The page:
I recently wrote an article about jmap some time ago, but since I had a real-world incident recently, I want to present jmap again, since it’s so incredibly helpful:
Recently, we encountered a strange behaviour with a Java service, which was running for several weeks without interruption. Every twenty minutes, it showed really weird behaviour, compareable with a short-time amnesia.
Logfiles, network stats, manual tests, everything was OK besides from the actual amnesia effects. No trace of a real problem.
That’s the time, when I brought jmap in the game. It’s a really, really useful tool to inspect your running java process, and there most importantly it’s heap. A simple command
jmap -histo 1234
for the java process 1234 (find it out with
ps -ef | grep java) showed me, that we had three million objects with “connection” in its name on the heap. Since I knew, that we don’t even need thirty thousand connections at the same, it was a clear indication, that we have a kind of leak here.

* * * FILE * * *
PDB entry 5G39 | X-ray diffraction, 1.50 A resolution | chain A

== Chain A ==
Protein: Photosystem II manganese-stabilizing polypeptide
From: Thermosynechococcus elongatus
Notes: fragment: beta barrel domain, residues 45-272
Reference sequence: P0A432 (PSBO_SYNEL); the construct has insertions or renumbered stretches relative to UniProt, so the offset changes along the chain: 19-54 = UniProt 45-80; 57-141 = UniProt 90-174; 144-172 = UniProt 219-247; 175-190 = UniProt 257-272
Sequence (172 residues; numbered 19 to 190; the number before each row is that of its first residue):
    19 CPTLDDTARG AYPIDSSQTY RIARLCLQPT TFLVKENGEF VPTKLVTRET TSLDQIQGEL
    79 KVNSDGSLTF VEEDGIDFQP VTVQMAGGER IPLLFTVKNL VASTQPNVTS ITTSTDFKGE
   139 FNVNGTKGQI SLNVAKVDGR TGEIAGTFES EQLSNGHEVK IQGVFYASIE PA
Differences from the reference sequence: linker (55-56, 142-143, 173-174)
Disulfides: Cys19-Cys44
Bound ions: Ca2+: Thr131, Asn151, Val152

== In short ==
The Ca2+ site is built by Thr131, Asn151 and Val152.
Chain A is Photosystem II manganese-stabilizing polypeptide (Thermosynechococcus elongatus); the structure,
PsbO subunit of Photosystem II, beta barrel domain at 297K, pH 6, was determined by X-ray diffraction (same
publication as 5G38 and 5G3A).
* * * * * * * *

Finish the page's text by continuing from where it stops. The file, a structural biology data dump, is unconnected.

Since it was a third-party application, we decided, that instead of time-consuming debugging, we just do a restart of the service and voilà, all problems were solved.
So, if you encounter weird behaviour, it’s not the worst idea, to take a look onto the heap stack of your process to check, if you have a memory and/or an object leak somewhere.